P.A.P.I.: I remember bringing Pharrell and the Neptunes (to Nas). Pharrell had made a record like, “Oh baby you want me?/Well you can get this lapdance here for free.” He ended up using it for N.E.R.D. But just think about 1999, 2000. This is when he was presenting this to Nas. Had Nas got on that record— I’m not saying Nas would be a bigger star than he already is, (but) he would have opened up his audience. I brung him to Nas and Nas told me, “Man, they shirts is too tight.” He didn’t even give Pharrell a chance until after me and Pharrell made “Superthug.” Then we made “Oh No.” Then Mystikal came along and did “Shake Ya Ass.” And then after that, Pharrell was undeniable and then Nas embraced him. And then Jay embraced him. But I remember trying to bring the Neptunes to Jay and Nas and I remember them saying flat out, “Man, them dudes is weird.” It was crazy because I had the foresight. I can’t sit here and lie to you like I knew these guys was gonna be the biggest thing in the world, but I felt it in my heart. And that’s just what I’m about. I’m about doing what my heart says. And whether the people follow me or not, it’s cool.
MD: When else have you followed your heart to find the next big thing?
P.A.P.I.: If you look at a performance I did with Jimmy Kimmel with MSTRKRFT, I was the first rapper to live tweet during a performance. And after that, Twitter blew up. I was just so addicted to Twitter, that even during my performance I couldn’t get away from it. And after that, you see everybody live tweeting. As they’re performing, they’re tweeting. A lot of people credit me with being the first. I don’t mind, I don’t deny it. But it’s just something that I go with my heart. That’s something about N.O.R.E. Like, you know what, “If you like what I’m doing. I appreciate it. If you hate what I’m doing, I still appreciate you just much as if you like it.” Because I’m doing what I think God wants me to do. Now when I get to heaven, God might be like, “Motherfucka, you were wrong!” But hey, I’m willing to take the chance because I know I’m doing it in God’s name.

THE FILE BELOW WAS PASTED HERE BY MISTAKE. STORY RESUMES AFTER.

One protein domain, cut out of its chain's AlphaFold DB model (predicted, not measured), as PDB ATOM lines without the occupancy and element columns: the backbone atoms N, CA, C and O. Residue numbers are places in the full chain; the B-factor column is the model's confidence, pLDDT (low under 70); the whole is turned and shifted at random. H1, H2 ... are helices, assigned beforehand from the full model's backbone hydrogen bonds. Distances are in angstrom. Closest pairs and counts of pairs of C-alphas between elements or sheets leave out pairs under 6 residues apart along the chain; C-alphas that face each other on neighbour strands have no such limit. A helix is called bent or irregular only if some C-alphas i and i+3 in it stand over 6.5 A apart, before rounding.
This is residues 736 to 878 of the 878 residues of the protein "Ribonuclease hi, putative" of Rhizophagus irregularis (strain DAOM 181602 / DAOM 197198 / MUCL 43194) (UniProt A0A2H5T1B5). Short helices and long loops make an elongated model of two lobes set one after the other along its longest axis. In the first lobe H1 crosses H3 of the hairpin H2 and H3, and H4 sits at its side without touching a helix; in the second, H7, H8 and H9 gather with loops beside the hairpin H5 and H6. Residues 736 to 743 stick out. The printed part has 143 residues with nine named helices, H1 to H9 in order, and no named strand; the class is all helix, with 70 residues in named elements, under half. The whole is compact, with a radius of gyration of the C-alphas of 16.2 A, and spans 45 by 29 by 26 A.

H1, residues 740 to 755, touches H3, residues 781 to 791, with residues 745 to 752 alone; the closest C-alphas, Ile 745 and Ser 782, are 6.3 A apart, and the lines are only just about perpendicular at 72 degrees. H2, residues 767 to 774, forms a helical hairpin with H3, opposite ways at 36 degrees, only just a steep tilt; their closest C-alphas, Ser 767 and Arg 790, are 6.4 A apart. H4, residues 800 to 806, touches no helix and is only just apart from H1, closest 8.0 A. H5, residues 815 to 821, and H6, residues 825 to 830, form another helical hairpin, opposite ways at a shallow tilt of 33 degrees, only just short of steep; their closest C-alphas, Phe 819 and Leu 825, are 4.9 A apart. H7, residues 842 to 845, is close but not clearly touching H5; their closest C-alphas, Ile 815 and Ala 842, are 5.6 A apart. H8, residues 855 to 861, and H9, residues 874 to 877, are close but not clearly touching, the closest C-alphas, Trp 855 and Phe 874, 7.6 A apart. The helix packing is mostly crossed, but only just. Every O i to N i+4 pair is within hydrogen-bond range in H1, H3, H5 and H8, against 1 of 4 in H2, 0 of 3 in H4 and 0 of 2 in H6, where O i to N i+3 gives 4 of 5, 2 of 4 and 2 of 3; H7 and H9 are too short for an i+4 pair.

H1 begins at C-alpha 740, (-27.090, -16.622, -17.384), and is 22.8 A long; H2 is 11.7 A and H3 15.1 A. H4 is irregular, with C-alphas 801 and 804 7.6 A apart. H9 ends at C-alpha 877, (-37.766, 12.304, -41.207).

MD: You mentioned three creative geniuses— Scott Storch, Swizz Beatz and Pharrell— how is it different working with them from other producers?
P.A.P.I.: I think the biggest thing with Scott Storch, Swizz Beatz and Pharrell is they don’t make beats; they are producers. (Most) producers can give me a beat, and that’s it. I like the beat, pretty much they can leave the studio at that time. Because they’re not giving any type of (direction). They’re not saying, “Yo, I want you to flow this way.” Or, “I want you to go back to go to back to your old style.” Or, “I want you to do a new style.” To me, a producer is that. That’s what Pharell is to me. That’s what Chad is to me. That’s what Swizz Beatz is to me. That’s what Scott Storch is to me. They’ll sit in the studio with me— I’ll love the beat, “Yeah, I love the beat, the beat is dope. But OK, what should I do with it?” Just me rhyming on the beat is just rhyming on the beat. Sometimes I enjoy sitting there with producers and watching ‘em create. It’s a wonderful thing when they give me beats. But the magic happens when we’re all together and I allow them to produce and they allow me as a writer to write my life. That to me is always magic.
MD: What do people misunderstand about your art?
P.A.P.I.: We spoke about being a genius earlier. I don’t think people actually recognize my genius. One of my genius things to do is to not give a fuck. If was to sit around say, “Yo, do people really know how I smart I am?” It probably wouldn’t be the smart thing to do. I think people years from now or maybe even decades from now, people will come back and be like, “Yo, N.O.R.E. was doing that shit years ago. You see N.O.R.E. was talking about that shit years ago. You see N.O.R.E. was involved with this project years ago.” And then I think people will recognize my genius. But as of right now, I get a kick out of people not recognizing it. Because it makes me work harder. And it makes me say, “You know what? I’ma make people a believer.”
MD: What should people know about the new album?
P.A.P.I.: I made a great body of work. And again, I did something that my heart possessed me to do. I didn’t do what Nas is doing because it’s popular, or what Jay is doing because it’s popular or what Chris Brown, for that matter, is doing because it’s popular. I did what I wanted to do. What I wanted to do was bridge the gap between the old school, which is the people I grew up on— the Pete Rocks, the Large Professors, the Main Sources, The CL Smooths— and I wanted to mix them with the new generation; With the new producers like the Illa’s and the Jahlil Beats and the Hazardous Soundz. And I actually embarked on trying to bridge a gap.
MD: Why is it important to bridge that gap?